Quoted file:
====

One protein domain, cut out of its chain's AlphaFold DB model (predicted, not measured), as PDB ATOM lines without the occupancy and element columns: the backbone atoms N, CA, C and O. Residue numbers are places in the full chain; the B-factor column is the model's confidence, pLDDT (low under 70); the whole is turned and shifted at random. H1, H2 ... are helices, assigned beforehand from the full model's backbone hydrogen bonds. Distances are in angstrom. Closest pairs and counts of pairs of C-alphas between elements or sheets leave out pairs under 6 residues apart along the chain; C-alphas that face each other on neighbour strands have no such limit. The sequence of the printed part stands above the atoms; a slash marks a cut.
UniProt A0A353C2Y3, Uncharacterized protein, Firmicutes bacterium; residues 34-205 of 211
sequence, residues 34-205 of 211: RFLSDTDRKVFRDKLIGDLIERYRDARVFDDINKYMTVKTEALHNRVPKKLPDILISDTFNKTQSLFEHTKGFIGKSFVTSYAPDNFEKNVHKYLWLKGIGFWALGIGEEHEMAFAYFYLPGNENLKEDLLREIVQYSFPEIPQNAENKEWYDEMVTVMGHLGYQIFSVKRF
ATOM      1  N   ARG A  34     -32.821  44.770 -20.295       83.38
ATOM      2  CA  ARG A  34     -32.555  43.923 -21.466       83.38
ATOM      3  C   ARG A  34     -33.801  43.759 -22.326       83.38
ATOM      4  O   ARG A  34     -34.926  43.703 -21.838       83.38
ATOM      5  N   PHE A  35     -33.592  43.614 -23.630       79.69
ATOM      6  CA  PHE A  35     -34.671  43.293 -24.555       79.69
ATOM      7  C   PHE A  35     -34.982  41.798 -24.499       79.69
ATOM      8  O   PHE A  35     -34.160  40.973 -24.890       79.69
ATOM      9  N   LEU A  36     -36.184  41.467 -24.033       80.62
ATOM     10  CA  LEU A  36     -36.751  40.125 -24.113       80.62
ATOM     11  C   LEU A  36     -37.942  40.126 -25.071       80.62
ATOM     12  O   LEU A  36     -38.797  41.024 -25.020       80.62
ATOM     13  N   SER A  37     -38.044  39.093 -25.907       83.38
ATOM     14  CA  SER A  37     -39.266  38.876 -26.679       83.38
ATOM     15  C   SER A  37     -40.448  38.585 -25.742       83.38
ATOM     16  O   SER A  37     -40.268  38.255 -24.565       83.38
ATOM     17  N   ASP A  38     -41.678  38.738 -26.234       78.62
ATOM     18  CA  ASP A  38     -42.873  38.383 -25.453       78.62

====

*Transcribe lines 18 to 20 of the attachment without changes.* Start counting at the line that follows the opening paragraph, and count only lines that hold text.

ATOM     16  O   SER A  37     -40.268  38.255 -24.565       83.38
ATOM     17  N   ASP A  38     -41.678  38.738 -26.234       78.62
ATOM     18  CA  ASP A  38     -42.873  38.383 -25.453       78.62